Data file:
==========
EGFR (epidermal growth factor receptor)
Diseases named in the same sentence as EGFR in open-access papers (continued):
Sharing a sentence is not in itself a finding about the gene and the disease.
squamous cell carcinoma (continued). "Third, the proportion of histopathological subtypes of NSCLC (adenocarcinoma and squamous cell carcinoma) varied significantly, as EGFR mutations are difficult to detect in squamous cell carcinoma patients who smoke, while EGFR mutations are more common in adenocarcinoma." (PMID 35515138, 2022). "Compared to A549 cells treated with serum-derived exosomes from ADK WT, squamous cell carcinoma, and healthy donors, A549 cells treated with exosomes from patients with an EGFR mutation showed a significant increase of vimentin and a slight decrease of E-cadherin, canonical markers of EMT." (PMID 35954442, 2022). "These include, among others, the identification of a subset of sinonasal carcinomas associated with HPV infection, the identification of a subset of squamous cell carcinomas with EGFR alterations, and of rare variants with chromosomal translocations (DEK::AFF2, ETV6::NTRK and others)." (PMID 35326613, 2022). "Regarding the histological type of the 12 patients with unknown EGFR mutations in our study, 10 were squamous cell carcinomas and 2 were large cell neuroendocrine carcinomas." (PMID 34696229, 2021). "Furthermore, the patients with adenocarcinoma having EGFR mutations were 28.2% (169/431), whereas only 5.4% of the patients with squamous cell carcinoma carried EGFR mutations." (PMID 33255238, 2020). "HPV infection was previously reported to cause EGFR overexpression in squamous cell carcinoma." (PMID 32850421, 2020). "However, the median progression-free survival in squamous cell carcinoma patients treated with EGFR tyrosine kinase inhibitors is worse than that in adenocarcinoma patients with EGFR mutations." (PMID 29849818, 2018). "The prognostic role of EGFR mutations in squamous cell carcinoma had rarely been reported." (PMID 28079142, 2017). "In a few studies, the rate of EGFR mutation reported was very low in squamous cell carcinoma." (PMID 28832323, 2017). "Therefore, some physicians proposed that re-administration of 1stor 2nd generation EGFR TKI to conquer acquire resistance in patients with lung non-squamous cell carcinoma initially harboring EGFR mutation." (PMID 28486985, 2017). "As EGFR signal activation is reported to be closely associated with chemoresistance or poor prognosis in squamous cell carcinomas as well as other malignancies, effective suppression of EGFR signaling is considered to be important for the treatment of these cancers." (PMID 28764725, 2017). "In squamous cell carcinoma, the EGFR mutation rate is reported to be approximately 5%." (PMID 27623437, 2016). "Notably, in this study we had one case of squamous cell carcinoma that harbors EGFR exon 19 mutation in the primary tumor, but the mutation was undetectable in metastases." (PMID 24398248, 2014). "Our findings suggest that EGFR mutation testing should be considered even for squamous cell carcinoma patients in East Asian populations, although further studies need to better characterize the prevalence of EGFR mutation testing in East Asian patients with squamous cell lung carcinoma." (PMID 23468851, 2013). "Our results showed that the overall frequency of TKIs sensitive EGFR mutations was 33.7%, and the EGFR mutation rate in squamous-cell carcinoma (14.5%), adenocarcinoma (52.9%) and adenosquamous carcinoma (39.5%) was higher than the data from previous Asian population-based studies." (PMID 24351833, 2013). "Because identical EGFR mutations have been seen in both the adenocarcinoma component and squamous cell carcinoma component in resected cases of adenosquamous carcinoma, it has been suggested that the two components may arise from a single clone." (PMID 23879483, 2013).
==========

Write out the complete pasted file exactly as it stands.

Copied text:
EGFR (epidermal growth factor receptor)
Diseases named in the same sentence as EGFR in open-access papers (continued):
Sharing a sentence is not in itself a finding about the gene and the disease.
squamous cell carcinoma (continued). "Third, the proportion of histopathological subtypes of NSCLC (adenocarcinoma and squamous cell carcinoma) varied significantly, as EGFR mutations are difficult to detect in squamous cell carcinoma patients who smoke, while EGFR mutations are more common in adenocarcinoma." (PMID 35515138, 2022). "Compared to A549 cells treated with serum-derived exosomes from ADK WT, squamous cell carcinoma, and healthy donors, A549 cells treated with exosomes from patients with an EGFR mutation showed a significant increase of vimentin and a slight decrease of E-cadherin, canonical markers of EMT." (PMID 35954442, 2022). "These include, among others, the identification of a subset of sinonasal carcinomas associated with HPV infection, the identification of a subset of squamous cell carcinomas with EGFR alterations, and of rare variants with chromosomal translocations (DEK::AFF2, ETV6::NTRK and others)." (PMID 35326613, 2022). "Regarding the histological type of the 12 patients with unknown EGFR mutations in our study, 10 were squamous cell carcinomas and 2 were large cell neuroendocrine carcinomas." (PMID 34696229, 2021). "Furthermore, the patients with adenocarcinoma having EGFR mutations were 28.2% (169/431), whereas only 5.4% of the patients with squamous cell carcinoma carried EGFR mutations." (PMID 33255238, 2020). "HPV infection was previously reported to cause EGFR overexpression in squamous cell carcinoma." (PMID 32850421, 2020). "However, the median progression-free survival in squamous cell carcinoma patients treated with EGFR tyrosine kinase inhibitors is worse than that in adenocarcinoma patients with EGFR mutations." (PMID 29849818, 2018). "The prognostic role of EGFR mutations in squamous cell carcinoma had rarely been reported." (PMID 28079142, 2017). "In a few studies, the rate of EGFR mutation reported was very low in squamous cell carcinoma." (PMID 28832323, 2017). "Therefore, some physicians proposed that re-administration of 1stor 2nd generation EGFR TKI to conquer acquire resistance in patients with lung non-squamous cell carcinoma initially harboring EGFR mutation." (PMID 28486985, 2017). "As EGFR signal activation is reported to be closely associated with chemoresistance or poor prognosis in squamous cell carcinomas as well as other malignancies, effective suppression of EGFR signaling is considered to be important for the treatment of these cancers." (PMID 28764725, 2017). "In squamous cell carcinoma, the EGFR mutation rate is reported to be approximately 5%." (PMID 27623437, 2016). "Notably, in this study we had one case of squamous cell carcinoma that harbors EGFR exon 19 mutation in the primary tumor, but the mutation was undetectable in metastases." (PMID 24398248, 2014). "Our findings suggest that EGFR mutation testing should be considered even for squamous cell carcinoma patients in East Asian populations, although further studies need to better characterize the prevalence of EGFR mutation testing in East Asian patients with squamous cell lung carcinoma." (PMID 23468851, 2013). "Our results showed that the overall frequency of TKIs sensitive EGFR mutations was 33.7%, and the EGFR mutation rate in squamous-cell carcinoma (14.5%), adenocarcinoma (52.9%) and adenosquamous carcinoma (39.5%) was higher than the data from previous Asian population-based studies." (PMID 24351833, 2013). "Because identical EGFR mutations have been seen in both the adenocarcinoma component and squamous cell carcinoma component in resected cases of adenosquamous carcinoma, it has been suggested that the two components may arise from a single clone." (PMID 23879483, 2013).